So this was a basic overview of how I set up Scrivener and how I like to use it. I love this software and rely on it for most of my writing now. I write articles for different clients as a freelance writer, and so I have an “Articles” project file in Scrivener. That one is simply divided into the following sections: Written, Submitted, and Published. I create a new document for each article and it gets first placed into the Written folder in Scrivener. Once I’m done with it and have sent it off to my client, I move it to Submitted. If it’s good and is accepted, it gets stored into Published. If it’s rejected, it gets moved back to Written. This is so I can know at a glance which articles are available to be sent out, which are currently waiting for a reply, and which articles I could try to sell reprint rights or develop a new idea off of. I also have another project file for short stories and each story gets its own folder and documents. Since they’re such small projects, I just don’t see the need to set up tons of new project files for each individual article or short story, so I group them together.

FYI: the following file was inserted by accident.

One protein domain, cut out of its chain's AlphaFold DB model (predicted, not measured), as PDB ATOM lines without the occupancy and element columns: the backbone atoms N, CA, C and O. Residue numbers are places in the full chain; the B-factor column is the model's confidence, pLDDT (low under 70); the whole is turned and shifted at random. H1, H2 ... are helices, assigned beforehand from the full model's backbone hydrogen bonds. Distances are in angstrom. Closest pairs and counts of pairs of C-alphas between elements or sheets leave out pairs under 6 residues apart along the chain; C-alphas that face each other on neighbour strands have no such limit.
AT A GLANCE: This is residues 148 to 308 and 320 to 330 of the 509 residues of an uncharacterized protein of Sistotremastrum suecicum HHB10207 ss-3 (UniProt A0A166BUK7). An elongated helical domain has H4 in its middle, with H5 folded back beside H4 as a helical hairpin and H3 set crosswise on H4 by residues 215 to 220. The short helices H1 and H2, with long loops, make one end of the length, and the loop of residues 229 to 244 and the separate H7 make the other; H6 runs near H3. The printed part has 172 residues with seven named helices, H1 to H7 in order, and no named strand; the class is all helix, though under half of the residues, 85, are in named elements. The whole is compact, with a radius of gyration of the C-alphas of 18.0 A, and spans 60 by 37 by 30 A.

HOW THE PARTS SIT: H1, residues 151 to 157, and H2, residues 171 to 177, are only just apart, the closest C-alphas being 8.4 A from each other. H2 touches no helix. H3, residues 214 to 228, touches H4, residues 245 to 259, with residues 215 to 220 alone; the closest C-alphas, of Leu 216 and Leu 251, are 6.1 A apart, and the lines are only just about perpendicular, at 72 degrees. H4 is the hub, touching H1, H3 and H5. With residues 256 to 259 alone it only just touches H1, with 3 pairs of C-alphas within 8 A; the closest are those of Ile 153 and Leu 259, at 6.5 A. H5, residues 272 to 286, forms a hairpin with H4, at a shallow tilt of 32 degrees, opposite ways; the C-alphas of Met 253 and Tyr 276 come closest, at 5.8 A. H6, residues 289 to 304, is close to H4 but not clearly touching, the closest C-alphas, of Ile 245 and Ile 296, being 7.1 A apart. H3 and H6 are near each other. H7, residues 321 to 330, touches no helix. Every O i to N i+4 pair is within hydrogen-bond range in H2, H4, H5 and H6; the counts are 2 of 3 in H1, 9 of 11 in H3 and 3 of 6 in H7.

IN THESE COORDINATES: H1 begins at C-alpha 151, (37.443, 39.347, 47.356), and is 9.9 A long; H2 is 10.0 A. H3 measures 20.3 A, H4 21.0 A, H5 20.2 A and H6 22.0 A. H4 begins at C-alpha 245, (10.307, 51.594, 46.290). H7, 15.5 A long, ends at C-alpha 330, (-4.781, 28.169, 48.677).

If any of you have questions about how I use part of Scrivener, or want some more detail on a certain feature, let me know in the comments! I have no affiliation with Scrivener or Literature and Latte, and I don’t receive any reward if you guys start using it. I’m just a writer sharing one of the major tools of her writing process.